Stack search

From Wikipedia, the free encyclopedia
Jump to: navigation, search

Stack search (also known as Stack decoding algorithm) is a search algorithm similar to beam search. It can be used to explore tree-structured search spaces and is often employed in Natural language processing applications, such as parsing of natural languages, or for decoding of error correcting codes where the technique goes under the name of sequential decoding.

Stack search keeps a list of the best n candidates seen so far. These candidates are incomplete solutions to the search problems, e.g. partial parse trees. It then iteratively expands the best partial solution, putting all resulting partial solutions onto the stack and then trimming the resulting list of partial solutions to the top n candidates, until a real solution (i.e. complete parse tree) has been found.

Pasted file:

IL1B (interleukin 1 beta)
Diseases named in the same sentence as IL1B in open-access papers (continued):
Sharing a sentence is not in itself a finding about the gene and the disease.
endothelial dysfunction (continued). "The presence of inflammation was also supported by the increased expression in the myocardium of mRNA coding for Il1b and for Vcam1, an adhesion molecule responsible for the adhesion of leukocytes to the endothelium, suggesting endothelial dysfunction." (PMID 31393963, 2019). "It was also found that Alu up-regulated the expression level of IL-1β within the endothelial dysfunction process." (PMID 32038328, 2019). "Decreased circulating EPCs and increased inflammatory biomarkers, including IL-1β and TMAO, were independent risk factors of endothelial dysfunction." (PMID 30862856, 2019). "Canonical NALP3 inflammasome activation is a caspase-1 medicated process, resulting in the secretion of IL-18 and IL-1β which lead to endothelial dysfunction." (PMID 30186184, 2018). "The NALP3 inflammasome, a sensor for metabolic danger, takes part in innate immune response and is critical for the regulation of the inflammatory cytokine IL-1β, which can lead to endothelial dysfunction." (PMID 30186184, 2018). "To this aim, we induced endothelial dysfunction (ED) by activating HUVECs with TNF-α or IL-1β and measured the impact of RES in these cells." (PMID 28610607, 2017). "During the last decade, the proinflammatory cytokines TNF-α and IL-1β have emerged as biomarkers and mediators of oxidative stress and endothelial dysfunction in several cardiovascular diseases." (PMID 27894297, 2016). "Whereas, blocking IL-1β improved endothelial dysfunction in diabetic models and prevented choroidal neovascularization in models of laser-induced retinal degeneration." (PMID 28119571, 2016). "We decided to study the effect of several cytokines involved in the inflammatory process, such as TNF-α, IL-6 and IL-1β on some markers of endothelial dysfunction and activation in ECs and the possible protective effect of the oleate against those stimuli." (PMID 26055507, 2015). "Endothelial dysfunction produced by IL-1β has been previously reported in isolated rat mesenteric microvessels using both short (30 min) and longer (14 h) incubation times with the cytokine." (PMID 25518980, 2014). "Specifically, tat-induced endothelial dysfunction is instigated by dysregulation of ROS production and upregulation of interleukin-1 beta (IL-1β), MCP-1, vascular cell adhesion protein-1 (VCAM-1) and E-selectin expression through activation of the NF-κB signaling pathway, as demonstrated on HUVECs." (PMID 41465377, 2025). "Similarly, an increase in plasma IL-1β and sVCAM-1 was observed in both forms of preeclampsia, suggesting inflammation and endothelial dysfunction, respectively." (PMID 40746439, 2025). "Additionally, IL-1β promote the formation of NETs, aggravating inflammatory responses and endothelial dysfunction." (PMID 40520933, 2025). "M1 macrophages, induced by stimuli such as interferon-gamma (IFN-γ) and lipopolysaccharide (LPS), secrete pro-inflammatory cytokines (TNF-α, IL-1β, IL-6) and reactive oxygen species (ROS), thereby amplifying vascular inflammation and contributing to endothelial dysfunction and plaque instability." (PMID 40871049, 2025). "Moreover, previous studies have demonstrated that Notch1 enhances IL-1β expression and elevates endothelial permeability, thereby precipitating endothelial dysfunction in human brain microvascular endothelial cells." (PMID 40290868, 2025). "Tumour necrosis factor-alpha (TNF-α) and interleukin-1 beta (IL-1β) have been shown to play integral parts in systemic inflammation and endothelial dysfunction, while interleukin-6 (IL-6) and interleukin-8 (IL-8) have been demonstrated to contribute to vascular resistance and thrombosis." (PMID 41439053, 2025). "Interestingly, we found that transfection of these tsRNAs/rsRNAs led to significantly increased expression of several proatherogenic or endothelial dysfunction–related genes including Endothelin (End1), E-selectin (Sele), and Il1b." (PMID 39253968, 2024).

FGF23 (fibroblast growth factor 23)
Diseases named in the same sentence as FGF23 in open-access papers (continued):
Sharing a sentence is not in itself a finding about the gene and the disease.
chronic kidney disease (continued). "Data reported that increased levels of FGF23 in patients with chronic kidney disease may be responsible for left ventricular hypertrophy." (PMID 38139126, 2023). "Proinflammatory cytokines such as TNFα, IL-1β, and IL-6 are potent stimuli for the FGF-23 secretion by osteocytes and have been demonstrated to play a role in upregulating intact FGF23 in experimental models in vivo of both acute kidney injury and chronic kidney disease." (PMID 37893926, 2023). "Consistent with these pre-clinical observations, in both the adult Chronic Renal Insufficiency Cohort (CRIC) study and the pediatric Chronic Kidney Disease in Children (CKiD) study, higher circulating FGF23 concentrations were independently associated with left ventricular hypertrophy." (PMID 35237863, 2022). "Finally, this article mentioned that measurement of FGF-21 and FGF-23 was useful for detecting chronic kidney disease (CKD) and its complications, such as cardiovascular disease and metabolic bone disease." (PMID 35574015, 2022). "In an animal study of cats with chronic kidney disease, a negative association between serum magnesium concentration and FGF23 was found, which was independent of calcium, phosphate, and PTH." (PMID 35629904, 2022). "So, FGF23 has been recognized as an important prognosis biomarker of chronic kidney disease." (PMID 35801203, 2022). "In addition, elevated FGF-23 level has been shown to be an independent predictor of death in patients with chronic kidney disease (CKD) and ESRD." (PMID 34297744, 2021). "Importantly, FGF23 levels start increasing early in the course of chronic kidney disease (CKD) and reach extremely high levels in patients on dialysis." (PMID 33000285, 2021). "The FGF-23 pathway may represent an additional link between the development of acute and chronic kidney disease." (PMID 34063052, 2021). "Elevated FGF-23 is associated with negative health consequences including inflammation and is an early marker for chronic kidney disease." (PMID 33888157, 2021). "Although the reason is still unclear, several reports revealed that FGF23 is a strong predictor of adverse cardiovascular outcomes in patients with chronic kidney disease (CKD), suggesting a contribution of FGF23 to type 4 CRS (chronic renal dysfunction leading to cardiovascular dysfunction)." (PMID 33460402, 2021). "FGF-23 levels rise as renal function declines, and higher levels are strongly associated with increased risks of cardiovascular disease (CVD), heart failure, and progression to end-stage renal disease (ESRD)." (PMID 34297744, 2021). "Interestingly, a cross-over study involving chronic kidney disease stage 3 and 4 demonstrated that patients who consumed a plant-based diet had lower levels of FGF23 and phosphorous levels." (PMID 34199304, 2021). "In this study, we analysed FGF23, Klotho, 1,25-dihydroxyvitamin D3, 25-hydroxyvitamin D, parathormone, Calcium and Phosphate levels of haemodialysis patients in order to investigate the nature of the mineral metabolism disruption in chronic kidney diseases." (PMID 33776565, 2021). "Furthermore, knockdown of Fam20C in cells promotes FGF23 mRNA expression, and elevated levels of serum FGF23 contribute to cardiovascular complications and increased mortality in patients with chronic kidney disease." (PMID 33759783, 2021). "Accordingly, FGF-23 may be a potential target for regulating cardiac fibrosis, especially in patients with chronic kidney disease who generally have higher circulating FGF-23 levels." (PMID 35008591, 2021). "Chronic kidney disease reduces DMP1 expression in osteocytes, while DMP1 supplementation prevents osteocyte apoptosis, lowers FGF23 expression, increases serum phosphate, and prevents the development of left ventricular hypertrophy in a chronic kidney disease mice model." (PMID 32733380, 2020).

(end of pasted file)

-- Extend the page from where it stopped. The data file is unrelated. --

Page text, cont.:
Stack search is not guaranteed to find the optimal solution to the search problem. The quality of the result depends on the quality of the search heuristic.


Example applications of the stack search algorithm can be found in the literature:

  • Frederick Jelinek. Fast sequential decoding algorithm using a stack. IBM Journal of Research and Development, pp. 675-685, 1969.
  • Ye-Yi Wang and Alex Waibel. Decoding algorithm in statistical machine translation. Proceedings of the 8th conference on European chapter of the Association for Computational Linguistics, pp. 366-372. Madrid, Spain, 1997.